In the marriage relationship, the occasional grand gesture or major course correction can’t hold a candle to regularly practiced good habits.
Here are three habits you can start this week that will have a significant and positive effect on your marriage.
This may seem odd, but I’m telling you it can be a game-changer. Business meetings accomplish two important things.
First, life is complicated. Schedules need to be coordinated. Setting aside a time to coordinate schedules regularly will minimize the chances of cross-scheduling. This could be daily at breakfast if you eat together. This could be a few minutes on Sunday night. You and your spouse decide when to do it. Then sit down with the intent to coordinate your lives.
Second, and probably more important, some conversations that married people need to have can be unpleasant and difficult to start. I’m thinking of the family budget. Or something that has been bothering you for a while that you haven’t gotten up the nerve to talk about. A “business meeting” provides the opportunity to talk about those things. This is beneficial in two ways:
Business meetings don’t have to be about just difficult stuff. You can use this time to tell your spouse something you appreciate about him or her. Or mention a time during the week when you were impressed by or proud of your spouse.
Make it nice. Pick a time to meet every week. You know this is the “business meeting.” Sit down with a beverage appropriate to your lifestyle and the time of day. And talk through whatever needs to be talked through.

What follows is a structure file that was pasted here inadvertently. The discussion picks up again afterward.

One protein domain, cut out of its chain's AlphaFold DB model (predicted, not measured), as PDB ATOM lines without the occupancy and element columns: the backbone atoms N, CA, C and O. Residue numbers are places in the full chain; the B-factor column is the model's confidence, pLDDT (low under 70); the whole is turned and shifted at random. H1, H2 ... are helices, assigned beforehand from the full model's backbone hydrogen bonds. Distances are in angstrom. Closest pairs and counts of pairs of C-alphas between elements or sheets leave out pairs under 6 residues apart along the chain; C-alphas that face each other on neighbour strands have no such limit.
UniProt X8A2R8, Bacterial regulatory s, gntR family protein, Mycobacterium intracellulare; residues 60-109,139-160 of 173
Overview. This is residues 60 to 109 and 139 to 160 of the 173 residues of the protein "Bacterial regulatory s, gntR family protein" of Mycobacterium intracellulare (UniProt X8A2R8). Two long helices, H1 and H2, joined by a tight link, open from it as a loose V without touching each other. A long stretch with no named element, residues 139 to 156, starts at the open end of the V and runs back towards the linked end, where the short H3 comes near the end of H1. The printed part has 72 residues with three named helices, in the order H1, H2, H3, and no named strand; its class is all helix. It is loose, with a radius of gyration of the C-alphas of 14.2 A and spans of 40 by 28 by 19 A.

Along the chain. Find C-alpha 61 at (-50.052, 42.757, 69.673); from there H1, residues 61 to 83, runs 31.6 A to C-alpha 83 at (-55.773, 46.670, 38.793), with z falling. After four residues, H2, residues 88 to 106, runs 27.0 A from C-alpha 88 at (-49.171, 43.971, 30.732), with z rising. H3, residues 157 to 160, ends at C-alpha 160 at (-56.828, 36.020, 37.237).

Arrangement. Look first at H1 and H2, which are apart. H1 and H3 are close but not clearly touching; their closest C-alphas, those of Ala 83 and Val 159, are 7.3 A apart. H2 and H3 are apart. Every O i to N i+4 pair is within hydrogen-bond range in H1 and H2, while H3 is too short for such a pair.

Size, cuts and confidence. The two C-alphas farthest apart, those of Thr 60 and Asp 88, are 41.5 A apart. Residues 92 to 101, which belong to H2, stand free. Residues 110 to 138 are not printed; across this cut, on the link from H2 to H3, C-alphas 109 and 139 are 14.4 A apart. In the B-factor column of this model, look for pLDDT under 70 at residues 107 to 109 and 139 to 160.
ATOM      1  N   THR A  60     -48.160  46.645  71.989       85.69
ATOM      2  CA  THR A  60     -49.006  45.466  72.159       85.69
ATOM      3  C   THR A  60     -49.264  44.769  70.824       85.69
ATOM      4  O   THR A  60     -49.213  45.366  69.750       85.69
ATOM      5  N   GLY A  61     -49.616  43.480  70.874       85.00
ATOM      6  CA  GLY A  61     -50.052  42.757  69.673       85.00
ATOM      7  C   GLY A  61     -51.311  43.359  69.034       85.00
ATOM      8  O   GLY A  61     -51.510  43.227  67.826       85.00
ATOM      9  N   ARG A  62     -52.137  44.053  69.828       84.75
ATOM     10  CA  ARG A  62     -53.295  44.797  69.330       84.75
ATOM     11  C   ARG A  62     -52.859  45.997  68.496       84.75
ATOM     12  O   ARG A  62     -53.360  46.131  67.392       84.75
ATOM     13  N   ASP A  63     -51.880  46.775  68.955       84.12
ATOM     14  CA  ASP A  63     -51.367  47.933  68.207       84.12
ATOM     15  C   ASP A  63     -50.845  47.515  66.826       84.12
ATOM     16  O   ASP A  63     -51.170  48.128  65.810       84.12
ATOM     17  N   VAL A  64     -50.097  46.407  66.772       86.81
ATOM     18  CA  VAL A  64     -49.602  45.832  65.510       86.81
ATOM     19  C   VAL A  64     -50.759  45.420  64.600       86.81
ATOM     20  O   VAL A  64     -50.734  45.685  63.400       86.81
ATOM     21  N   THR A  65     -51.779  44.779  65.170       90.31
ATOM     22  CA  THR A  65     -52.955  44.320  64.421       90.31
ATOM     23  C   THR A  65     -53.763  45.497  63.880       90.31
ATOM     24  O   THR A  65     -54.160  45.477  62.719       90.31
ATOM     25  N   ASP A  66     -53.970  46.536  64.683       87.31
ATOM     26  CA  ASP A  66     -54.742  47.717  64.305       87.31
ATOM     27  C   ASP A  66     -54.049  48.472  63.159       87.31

Kelly and I read a devotion together most every morning. Sharing something we both read puts us in the same frame of mind for a while. It gives us something to think about together and to talk about. It really is a point of connection.
But it doesn’t have to be devotions. It could be another book. It really doesn’t matter what book it is. The point is you are experiencing this reading together. It’s almost like a two-person book club. Growth materials work well for this because the two of you can discuss your own thoughts about what you’ve read. You could try personal growth, relationship growth, parenting, biographies, history, philosophy, business, leadership, etc.
Whatever you read, think about and discuss will bring you closer because you are sharing your thoughts and reactions with each other. You will likely discover new ways you appreciate your spouse. And, if you have kids, you might just re-discover each other as two adults who are attracted to each other independent of your family responsibilities.
As a Christian pastor, this one is near to my heart. The act of sharing concerns and praying together bonds people. It doesn’t have to be super religious. You don’t have to light candles or sing a hymn. It is as simple as sitting down before bed and saying, “What would you like to pray about?” Then you hold hands and have a simple prayer about whatever is on each of your hearts. Once you get over the initial discomfort, you will find that praying with your spouse is a most natural and wonderful part of your relationship.
If you decide to start this, don’t make a big holy deal about it. If there’s something you and your spouse have been talking about, casually suggest you pray together about it at that moment. Hold hands and say a simple prayer. Then thank your spouse for praying with you and go on about your day as though nothing amazing and wonderful just happened (even though it did!).
If you are not of the Christian persuasion, try sharing an interactive spiritual practice from your own tradition.
These three habits are gold waiting to be mined. If you are not already doing these three things, get started and see if they don’t take your relationship with your spouse to new and wonderful places. I bet they will. And I’d love to hear about it when they do.